A baby book is shown with two pink socks and a positive pregnancy test stick.
Want to be especially helpful to an expectant mom leading up to labor and delivery? Familiarize yourself with her birth plan so you can help see it through. (For Spectrum Health Beat)

We focus quite a bit on moms during pregnancy—and rightfully so.

Mom, after all, is the one who endures all those fun symptoms of pregnancy. She’s carrying the baby, her body is changing. She has to go through labor and delivery.

It’s an experience full of rewards, although quite challenging at times, too.

But dads also have an important role.

During pregnancy, a dad or any other important supporter of an expectant mom can encourage healthy eating, exercise alongside mom and listen to mom talk about the emotional changes happening during pregnancy.

Dads can talk to moms about their hopes, fears and early parenting decisions.

With mom growing increasingly tired as a tiny human grows inside her, dad can be a big help by tackling tasks around the house.

Dads and mom’s other key supporters can help in many different ways at labor and delivery.

Top 6 suggestions:

1. Take a childbirth class

Not only do these classes help you know what to expect, you also learn about your options and you get a chance to ask questions. There are many virtual options for classes so you can learn while in the comfort of your own home.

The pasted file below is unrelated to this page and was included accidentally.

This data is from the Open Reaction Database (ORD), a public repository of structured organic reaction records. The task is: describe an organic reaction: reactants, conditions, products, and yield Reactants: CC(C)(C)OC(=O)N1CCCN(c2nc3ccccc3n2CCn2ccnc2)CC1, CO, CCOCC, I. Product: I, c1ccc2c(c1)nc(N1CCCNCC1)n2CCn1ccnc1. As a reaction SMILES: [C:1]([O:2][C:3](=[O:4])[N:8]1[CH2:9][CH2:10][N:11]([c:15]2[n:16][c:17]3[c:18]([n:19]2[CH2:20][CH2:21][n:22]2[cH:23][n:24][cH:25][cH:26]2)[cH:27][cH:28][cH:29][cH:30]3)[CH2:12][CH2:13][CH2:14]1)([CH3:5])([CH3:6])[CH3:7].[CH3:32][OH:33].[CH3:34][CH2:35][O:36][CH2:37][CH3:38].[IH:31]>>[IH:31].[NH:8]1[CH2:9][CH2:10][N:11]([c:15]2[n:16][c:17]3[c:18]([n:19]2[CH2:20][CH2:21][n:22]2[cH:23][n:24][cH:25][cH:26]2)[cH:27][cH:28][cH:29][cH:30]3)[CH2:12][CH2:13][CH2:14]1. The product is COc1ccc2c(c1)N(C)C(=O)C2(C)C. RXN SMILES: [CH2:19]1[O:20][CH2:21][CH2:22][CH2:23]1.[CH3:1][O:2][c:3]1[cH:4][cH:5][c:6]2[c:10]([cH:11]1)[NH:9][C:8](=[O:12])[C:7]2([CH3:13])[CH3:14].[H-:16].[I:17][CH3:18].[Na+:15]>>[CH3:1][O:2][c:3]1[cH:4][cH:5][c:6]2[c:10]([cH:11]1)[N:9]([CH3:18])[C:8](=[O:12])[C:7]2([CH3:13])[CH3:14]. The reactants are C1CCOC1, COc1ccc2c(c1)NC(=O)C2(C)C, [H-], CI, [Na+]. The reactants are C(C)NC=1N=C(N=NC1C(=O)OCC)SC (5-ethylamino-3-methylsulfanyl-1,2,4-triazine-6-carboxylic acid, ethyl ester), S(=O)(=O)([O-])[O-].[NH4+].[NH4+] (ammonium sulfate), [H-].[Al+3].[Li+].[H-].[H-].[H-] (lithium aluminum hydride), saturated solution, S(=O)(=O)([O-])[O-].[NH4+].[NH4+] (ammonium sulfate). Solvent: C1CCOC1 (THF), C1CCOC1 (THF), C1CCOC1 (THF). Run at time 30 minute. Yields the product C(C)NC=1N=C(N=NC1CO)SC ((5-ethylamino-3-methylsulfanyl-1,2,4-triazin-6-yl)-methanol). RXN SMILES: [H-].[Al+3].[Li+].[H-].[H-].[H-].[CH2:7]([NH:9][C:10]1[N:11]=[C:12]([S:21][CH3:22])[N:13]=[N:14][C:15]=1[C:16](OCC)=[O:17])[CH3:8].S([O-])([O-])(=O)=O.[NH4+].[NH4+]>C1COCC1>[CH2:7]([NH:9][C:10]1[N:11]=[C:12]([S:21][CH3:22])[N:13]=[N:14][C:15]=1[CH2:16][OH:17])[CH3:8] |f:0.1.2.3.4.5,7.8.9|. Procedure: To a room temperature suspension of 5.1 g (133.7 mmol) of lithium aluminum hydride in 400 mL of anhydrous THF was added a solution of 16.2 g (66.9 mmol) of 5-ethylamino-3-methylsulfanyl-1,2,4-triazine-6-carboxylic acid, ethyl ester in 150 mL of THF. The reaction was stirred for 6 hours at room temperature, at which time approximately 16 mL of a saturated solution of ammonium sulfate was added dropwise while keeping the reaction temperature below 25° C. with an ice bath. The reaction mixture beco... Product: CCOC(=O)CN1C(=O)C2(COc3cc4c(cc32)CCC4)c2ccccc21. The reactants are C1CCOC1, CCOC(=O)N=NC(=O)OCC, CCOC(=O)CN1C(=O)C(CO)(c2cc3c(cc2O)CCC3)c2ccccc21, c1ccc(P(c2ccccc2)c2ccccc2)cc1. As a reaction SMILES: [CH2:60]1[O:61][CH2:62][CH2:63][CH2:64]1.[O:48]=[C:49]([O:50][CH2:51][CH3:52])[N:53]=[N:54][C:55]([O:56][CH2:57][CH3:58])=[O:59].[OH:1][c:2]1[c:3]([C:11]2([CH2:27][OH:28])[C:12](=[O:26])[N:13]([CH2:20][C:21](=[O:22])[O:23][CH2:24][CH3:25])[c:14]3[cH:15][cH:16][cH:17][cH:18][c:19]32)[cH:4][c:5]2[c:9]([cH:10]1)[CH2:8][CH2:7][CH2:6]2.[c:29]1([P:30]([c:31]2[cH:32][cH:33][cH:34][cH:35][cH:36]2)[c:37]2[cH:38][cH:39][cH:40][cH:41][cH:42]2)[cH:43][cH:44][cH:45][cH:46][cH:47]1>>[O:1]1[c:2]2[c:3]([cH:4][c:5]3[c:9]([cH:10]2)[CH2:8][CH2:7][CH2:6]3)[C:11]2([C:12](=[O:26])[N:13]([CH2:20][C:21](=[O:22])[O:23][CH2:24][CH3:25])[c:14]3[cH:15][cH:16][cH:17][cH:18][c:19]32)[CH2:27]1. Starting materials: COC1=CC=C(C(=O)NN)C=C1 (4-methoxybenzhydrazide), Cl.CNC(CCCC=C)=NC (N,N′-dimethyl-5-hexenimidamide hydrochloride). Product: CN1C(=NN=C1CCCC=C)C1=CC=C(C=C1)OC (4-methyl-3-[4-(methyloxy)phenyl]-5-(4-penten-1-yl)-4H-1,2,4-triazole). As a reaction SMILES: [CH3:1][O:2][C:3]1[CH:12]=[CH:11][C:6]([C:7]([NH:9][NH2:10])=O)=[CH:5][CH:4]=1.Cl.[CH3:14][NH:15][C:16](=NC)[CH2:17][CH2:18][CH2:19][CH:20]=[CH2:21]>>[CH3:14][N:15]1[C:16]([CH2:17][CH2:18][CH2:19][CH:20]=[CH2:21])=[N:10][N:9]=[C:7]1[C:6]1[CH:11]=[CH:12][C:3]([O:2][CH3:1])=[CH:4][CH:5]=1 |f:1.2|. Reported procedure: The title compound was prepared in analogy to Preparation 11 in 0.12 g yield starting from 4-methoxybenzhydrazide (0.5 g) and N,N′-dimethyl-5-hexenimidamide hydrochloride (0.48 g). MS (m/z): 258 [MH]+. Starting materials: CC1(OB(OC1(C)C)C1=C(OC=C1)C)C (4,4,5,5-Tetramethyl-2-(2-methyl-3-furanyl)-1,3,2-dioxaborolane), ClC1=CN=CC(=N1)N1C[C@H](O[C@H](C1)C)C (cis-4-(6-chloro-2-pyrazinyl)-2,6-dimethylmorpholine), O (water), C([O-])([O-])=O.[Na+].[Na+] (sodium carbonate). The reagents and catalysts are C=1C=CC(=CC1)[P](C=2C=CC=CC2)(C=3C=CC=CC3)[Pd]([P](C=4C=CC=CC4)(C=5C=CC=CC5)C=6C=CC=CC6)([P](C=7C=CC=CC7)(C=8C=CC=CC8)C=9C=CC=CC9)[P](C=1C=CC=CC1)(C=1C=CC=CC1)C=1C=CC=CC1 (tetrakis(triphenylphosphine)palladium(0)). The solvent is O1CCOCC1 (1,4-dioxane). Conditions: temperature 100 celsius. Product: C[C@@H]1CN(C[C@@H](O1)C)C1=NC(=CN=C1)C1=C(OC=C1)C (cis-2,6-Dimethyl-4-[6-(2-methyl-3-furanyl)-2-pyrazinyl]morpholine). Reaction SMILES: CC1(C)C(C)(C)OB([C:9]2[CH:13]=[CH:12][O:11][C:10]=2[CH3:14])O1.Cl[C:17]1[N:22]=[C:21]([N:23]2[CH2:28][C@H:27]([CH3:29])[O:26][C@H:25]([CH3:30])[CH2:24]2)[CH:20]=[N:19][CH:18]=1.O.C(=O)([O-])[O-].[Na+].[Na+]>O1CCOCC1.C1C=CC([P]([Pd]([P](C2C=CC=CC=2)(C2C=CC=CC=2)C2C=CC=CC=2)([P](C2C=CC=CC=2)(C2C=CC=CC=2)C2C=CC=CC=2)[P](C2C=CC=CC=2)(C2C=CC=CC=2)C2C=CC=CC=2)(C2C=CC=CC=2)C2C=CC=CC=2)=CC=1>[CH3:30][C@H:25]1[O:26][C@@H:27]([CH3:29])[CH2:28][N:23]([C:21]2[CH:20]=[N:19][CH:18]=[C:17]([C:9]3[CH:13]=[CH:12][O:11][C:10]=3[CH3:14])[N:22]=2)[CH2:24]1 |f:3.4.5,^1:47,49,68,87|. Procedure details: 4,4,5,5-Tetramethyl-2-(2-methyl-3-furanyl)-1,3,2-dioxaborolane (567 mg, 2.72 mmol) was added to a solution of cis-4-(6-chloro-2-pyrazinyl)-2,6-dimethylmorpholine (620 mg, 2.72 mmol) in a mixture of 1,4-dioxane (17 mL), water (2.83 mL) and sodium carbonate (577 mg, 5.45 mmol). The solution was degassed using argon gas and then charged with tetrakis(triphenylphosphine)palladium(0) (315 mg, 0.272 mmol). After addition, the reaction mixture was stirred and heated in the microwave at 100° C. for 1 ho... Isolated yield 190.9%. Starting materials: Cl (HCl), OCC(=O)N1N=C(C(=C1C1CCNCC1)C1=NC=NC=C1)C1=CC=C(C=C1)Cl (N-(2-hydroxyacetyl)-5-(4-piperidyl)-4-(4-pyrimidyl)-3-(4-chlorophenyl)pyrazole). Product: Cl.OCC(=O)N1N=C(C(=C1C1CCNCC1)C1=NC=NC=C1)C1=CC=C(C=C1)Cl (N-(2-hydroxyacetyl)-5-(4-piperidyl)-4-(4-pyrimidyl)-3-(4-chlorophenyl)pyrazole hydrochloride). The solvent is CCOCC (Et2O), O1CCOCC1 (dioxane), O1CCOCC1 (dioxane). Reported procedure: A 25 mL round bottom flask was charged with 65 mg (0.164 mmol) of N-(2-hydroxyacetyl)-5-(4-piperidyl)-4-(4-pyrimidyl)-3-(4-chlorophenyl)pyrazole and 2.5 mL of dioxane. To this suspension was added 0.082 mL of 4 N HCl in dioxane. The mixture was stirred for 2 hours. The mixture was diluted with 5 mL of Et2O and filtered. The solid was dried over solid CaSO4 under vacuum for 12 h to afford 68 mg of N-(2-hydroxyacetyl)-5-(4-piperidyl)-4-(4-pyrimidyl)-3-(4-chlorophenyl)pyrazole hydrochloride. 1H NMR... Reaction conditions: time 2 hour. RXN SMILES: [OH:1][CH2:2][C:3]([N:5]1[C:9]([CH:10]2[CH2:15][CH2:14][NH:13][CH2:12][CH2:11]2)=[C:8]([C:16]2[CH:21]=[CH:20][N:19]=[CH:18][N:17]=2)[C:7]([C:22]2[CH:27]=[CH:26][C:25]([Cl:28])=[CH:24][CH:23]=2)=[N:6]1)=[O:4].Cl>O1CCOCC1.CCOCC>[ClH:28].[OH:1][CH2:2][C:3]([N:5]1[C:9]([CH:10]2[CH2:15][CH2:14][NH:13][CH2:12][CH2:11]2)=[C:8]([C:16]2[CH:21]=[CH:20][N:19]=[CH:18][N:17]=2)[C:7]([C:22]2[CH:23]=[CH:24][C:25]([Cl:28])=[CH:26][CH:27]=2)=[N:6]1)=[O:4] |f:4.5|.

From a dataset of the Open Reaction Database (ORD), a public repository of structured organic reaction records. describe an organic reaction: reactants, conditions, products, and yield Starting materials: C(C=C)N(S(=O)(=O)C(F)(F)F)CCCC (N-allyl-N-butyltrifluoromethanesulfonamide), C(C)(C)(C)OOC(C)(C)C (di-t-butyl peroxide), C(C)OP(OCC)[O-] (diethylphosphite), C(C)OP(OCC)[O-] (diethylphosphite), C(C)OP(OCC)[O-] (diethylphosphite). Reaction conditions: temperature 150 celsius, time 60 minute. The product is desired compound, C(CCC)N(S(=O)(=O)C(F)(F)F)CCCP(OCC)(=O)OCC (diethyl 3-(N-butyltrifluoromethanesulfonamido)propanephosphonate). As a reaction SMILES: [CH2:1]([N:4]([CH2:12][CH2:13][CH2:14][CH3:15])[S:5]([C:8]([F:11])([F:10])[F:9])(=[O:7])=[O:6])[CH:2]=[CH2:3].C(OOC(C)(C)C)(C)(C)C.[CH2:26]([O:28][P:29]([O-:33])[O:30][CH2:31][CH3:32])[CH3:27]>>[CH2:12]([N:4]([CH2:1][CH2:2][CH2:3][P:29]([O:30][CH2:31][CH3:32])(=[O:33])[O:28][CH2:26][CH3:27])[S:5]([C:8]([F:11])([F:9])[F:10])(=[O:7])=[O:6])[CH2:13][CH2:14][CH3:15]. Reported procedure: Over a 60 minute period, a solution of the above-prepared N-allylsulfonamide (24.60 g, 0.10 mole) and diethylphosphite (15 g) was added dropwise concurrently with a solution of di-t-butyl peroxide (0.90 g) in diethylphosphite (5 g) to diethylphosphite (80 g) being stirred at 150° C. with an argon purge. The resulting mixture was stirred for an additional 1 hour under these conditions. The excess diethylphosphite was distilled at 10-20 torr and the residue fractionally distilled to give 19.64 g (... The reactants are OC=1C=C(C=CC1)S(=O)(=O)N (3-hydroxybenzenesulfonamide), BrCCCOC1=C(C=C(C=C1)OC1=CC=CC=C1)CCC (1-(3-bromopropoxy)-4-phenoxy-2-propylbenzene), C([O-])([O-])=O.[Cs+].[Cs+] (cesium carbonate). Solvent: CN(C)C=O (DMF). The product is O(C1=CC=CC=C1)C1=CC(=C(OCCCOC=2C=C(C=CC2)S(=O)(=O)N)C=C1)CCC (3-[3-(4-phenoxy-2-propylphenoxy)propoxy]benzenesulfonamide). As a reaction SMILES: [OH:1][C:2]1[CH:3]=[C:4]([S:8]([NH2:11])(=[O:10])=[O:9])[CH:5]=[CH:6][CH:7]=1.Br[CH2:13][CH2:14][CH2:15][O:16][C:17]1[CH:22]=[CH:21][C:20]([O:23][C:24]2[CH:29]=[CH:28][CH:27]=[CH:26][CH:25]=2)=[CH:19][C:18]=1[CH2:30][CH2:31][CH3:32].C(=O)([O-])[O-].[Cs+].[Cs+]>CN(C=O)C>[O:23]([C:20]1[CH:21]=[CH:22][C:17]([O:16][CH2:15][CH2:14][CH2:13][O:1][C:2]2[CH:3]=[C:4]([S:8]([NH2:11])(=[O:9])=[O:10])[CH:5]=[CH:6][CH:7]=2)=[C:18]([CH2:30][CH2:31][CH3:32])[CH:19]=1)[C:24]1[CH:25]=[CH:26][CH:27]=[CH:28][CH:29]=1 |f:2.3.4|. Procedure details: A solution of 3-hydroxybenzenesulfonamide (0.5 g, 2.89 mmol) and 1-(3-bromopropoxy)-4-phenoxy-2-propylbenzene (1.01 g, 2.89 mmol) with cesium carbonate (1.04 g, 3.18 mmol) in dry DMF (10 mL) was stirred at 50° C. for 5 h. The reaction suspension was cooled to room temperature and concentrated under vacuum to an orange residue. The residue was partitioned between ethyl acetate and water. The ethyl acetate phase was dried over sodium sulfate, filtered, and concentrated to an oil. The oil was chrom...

2. Provide reminders

There’s a lot going on at delivery time and it can be difficult for moms to keep track of it all. Dads and others can remind mom to change positions every hour.

As the labor process begins, you can remind mom by asking what she would like to do. Ask: “Let’s get you in a different position. What would you like?”

As labor progresses, mom is more likely to become internally focused. This means you’ll have better results if you ask her only open-ended questions that require a yes or no: “Would you like to use the tub? Want to slow dance? Want to use the ball for hands and knees?” Continue on until you hit the “yes” answers.

3. Be encouraging

Just hearing dad’s voice can be an encouragement to mom as she copes with the contractions. It can help her push on.

Tell her you love her. Tell her how proud of her you are. Tell her how well she’s doing and more. You should also know her birth plan, so that you can help her follow the direction she has planned for labor.

4. Help with relaxation

By relaxing, mom can make it through labor in a shorter time. Dads and supporters can encourage mom to relax by giving her a massage, turning on some music, using aromatherapy, reading a script for relaxation or a visualization. Offer her water, a light snack or other helpful things.

5. Be her advocate

This is something we spend a bit of time on in our evidence-based childbirth class. Being an advocate includes learning what options are available and knowing how to ask for these things.

6. Hire a doula

Doulas don’t take the place of your support person, but they can make a difference by bringing their knowledge of labor.

Doulas can help reduce the rate of C-sections. Moms use less pain medication and breastfeed easier with help from a doula, and they’re overall happier with their birth. Moms with doulas may also experience shorter labor.